Two big-money wide receivers in the NFL’s largest market.
So how will the Kenny Golladay and Corey Davis signings work out for the Giants and Jets? And might Jets GM Joe Douglas — who got Davis for much cheaper than Golladay — wind up getting the last laugh at Giants GM Dave Gettleman?
The Giants signed Golladay for four years, at $18 million per year. He got $40 million guaranteed, and he’ll surely receive all of that. Plus, it’s probable Golladay got a three-year commitment, in terms of when the Giants could realistically get out the contract, if he stinks.
Davis, meanwhile, got a three-year contract from the Jets, at $12.5 million per year. He landed $27 million guaranteed. It’s all fully guaranteed — and all in the first two years. So it’s a two-year commitment, with no guaranteed money into the third season.
Bottom line: The Giants spent a whole lot more on Golladay than the Jets did on Davis.
It’s impossible to say right now that Golladay definitely is worth this contract. Entering free agency, former Giants running back Tiki Barber predicted Golladay would get exactly this kind of deal from a receiver-needy team — and said it would be the wrong move.
“He’s going to get $18 million a year — and it’s stupid,” Barber told NJ Advance Media. “But somebody is going to give it to him.”
Sure enough, Gettleman did. You can’t really blame him for splurging like this, of course, because he desperately needed a No. 1 receiver. It’s not like this is a clearly dumb contract — like the Golden Tate deal from two years ago. Golladay, a 27 years old, is still in his prime.
And just by the nature of free agency — with teams competing for a limited number of good players — overpaying is going to happen. There’s no getting around it.
But Golladay will have to play a lot better — and more consistently — than he has so far, in order to live up to this deal. He can’t be the guy who was limited to five games last season, or even the guy who caught just five touchdowns in 2018 (though he did have 1,063 yards). He’ll need to replicate 2019, his only dominant season — 1,190 yards and 11 touchdowns.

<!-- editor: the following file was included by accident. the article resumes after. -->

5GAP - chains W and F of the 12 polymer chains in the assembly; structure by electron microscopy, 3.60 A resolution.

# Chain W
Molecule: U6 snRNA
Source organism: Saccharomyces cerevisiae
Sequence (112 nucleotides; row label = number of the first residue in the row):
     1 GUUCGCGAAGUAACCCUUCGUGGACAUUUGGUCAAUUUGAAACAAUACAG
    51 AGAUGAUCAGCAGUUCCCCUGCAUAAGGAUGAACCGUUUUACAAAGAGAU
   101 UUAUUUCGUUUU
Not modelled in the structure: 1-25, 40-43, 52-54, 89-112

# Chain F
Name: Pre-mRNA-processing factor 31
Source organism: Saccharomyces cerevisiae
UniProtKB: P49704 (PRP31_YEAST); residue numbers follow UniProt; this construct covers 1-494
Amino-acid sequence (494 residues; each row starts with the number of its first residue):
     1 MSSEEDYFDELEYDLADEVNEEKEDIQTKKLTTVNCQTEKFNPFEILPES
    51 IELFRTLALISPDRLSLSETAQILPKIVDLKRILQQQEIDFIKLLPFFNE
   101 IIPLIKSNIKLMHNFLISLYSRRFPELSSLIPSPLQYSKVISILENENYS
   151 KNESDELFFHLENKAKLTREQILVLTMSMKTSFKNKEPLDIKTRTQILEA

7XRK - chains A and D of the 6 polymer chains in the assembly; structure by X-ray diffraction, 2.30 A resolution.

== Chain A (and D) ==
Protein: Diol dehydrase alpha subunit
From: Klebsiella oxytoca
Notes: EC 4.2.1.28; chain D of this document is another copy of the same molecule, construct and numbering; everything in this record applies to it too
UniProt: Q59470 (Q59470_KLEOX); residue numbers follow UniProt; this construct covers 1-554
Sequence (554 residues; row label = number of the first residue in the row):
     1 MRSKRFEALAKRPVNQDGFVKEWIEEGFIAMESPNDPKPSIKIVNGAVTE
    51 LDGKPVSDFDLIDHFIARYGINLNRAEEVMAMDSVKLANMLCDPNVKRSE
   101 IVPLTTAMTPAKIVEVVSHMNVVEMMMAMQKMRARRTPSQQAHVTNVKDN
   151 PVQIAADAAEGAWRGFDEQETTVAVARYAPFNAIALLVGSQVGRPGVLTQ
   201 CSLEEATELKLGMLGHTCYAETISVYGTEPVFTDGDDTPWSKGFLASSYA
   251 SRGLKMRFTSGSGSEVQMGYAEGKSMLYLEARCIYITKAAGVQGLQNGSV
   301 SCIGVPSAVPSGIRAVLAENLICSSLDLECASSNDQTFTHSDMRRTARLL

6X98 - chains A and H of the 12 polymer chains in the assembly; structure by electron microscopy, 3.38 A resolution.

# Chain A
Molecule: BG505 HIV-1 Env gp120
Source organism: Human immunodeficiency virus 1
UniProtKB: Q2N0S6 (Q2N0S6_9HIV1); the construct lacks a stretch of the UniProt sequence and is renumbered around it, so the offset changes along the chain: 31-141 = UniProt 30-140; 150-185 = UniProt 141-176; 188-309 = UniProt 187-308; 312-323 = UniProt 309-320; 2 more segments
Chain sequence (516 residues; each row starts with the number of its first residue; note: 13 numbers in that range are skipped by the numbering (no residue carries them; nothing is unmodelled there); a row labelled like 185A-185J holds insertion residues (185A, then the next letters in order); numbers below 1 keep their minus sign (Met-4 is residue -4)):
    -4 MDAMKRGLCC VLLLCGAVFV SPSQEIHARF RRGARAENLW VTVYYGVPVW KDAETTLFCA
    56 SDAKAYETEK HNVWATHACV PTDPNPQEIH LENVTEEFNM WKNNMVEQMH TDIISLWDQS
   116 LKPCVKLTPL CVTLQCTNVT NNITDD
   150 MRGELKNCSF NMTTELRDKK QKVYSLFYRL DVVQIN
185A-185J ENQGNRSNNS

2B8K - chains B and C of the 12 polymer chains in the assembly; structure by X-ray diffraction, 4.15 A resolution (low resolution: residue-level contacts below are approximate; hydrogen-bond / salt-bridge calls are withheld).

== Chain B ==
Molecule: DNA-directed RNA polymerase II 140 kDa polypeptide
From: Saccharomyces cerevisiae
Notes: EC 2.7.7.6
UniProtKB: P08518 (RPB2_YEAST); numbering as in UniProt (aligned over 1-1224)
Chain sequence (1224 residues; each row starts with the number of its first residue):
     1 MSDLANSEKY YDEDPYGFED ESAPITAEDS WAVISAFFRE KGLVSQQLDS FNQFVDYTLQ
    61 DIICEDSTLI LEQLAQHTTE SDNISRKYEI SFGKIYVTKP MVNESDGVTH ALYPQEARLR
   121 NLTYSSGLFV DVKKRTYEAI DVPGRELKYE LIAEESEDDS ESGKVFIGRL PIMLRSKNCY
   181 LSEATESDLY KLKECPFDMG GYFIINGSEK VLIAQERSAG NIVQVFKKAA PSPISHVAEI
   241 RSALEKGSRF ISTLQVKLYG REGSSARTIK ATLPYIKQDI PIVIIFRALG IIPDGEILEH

It won’t be easy.
Davis has a lower bar to clear, but needs to elevate his play. (They’re comparable receivers, since Golladay is 6-foot-4 and 214 pounds, and Davis is 6-3 and 209 pounds. Davis is a year younger than Golladay.)
Davis hasn’t had a dominant season like Golladay. Davis’ two best seasons are 2018 and 2020 — 891 and 984 yards, with four and five touchdowns. But at $27 million over two years, Davis needs to play at a Pro Bowl level to justify his contract. And he hasn’t reached that level yet.
In free agency, you don’t always get what you pay for. The Jets are well aware of that, since three years ago, they gave cornerback Trumaine Johnson one of worst free agent contracts in recent NFL history — $34 million for two miserable seasons.
It’s difficult to imagine Davis or Golladay being a complete disgrace, like Johnson was. But it’s entirely possible neither receiver truly plays up to his contract — especially since the Jets and Giants both have unproven-to-shaky quarterback situations right now.
And considering the improvement Davis must make, in order to truly earn his money, it’s not a lock that Douglas will indeed get the last laugh.
Get Giants text messages: Cut through the clutter of social media and text directly with beat writers. Plus, exclusive news and analysis. Sign up now for a free trial.
Thank you for relying on us to provide the journalism you can trust. Please consider supporting NJ.com with a subscription.